What then does this tell us about our calling? We got the whole thing backwards in trying to define our identity by what we do. The remedy, then, is to flip it around. While who we are isn’t based on what we do, what we do should be based on who we are. When we look at our identity for our calling, we find several layers of purpose for our lives.

1. “Your first calling in life is to be with God,” (pp. 14).

Before everything else, God calls us to dwell in Him. This purpose lasts when all else fails. We don’t know what eternity holds. In heaven, we might not need teachers, or artists, or doctors, or evangelists. But if our vocations are moot points, fellowship with God will remain. And if fellowship with God will be our main purpose in eternity, shouldn’t it be so now?

2. “There’s only one real calling, whatever our job or career path–one great river from which all the streams of life flow: to love God and love others,” (pp.98).

As children of God, we have certain universal callings we all share. Firstly, we are called to love others as God loves us. From there, God calls us to bear fruit in the Spirit, growing in goodness, kindness, and patience. He calls us to walk out our faith, living out Scripture and acting as witnesses through our words and deeds. To love those standing before us and to strive to be more like Christ is a calling we can fulfill no matter where our paths take us.

3. “A calling had two main features: it was given by God, and it was done for the benefit of others. . . obedience and service–not self-fulfillment–were the motivators for one’s calling,” (pp.92).

When it comes to our vocational callings, we should still be led by our identities in Christ. If we want to follow God’s plan rather than our own, we need to be attentive to His promptings.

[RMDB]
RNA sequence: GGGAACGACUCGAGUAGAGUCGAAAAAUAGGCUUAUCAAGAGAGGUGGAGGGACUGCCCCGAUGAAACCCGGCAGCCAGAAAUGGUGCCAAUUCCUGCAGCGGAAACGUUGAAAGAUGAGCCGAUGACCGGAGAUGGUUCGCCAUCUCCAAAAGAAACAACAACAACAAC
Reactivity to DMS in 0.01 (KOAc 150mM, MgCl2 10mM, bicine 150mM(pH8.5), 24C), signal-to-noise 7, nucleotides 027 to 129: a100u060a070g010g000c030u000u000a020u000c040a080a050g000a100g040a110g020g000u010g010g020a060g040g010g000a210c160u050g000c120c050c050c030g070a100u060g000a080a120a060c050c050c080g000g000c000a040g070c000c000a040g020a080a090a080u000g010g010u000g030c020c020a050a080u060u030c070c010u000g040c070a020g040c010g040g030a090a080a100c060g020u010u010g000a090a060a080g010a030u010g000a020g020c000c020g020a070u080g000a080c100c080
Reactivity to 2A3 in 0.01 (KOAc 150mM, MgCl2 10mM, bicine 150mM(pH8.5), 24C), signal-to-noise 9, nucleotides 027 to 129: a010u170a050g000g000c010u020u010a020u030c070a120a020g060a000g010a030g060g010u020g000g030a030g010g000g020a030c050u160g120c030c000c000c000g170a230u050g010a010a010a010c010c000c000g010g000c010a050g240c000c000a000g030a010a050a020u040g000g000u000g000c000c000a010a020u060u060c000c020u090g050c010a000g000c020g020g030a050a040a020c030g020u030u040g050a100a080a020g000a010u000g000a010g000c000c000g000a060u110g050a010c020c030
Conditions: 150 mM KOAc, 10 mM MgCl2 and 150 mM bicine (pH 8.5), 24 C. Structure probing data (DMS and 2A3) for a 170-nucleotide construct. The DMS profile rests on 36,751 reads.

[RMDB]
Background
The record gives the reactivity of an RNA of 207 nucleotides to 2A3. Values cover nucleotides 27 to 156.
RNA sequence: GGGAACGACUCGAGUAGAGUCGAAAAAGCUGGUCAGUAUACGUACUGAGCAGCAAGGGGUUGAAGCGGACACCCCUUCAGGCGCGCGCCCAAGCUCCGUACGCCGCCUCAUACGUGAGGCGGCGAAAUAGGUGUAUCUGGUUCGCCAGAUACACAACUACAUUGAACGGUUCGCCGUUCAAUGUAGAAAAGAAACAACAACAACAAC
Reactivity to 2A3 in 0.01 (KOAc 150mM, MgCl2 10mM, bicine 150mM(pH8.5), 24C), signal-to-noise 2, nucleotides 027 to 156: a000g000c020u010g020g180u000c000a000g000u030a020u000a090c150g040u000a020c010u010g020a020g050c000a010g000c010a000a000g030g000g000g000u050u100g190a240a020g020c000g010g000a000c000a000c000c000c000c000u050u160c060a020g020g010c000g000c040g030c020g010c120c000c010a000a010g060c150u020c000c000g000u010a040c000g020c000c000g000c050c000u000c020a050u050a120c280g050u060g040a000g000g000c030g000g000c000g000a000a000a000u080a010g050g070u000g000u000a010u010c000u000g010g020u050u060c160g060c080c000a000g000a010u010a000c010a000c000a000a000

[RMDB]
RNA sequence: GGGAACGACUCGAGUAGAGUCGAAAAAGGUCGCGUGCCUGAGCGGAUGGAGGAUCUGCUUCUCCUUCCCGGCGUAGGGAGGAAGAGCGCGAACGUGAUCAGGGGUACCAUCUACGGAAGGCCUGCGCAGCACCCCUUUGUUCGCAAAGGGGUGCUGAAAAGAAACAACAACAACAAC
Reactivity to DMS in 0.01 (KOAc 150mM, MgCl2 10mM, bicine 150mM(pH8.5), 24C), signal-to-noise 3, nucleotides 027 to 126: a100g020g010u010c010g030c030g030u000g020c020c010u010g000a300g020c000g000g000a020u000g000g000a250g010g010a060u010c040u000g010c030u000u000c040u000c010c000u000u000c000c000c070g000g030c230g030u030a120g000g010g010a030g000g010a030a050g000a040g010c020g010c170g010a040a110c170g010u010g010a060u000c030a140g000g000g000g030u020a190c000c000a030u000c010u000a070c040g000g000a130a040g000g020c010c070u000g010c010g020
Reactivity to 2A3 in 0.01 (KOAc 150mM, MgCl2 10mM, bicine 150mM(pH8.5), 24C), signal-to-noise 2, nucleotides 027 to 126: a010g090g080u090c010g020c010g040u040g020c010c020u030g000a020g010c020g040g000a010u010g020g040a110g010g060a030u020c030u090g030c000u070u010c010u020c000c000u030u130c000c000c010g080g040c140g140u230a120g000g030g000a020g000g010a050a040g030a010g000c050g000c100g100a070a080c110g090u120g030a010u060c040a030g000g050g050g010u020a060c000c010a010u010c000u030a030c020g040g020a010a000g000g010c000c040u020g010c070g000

While God does at times give clear signs of His call, sometimes He simply uses opportunities (pp. 55). When we take the opportunities God places before us, we open ourselves to discover what His plan for our life is. We can also discover our calling through the gifts of Holy Spirit. “The gifts we have are given for a reason–to reveal God and help others in ways that are uniquely ours,” (pp. 149). Our vocational callings should be acts of obedience to God, just like the call to love others. This may mean a dream career, or it may mean a plain job we never imagined ourselves doing. But whatever it is, we can find fulfillment in it, knowing that we work unto the Lord.

“And whatever you do, in word or deed, do it all in the name of the Lord Jesus, giving thanks to God the Father through Him.” (Colossians 3:17)

At the end of the day, God alone provides our calling and identity.

When we find ourselves in the waiting phases of life, it’s easy to feel lost. Our plans are broken, our purpose unclear, and we’re left asking, “God, what am I supposed to do now?” In these moments, we need to return to the foundation. We need to remind ourselves of who God is and who He has called us to be. This moment of wandering and exile will pass, but while it remains, it is an opportunity.

We have the opportunity to find God along the journey.


(Click here to read the Making of Us, Part 1: Inevitable Imperfection)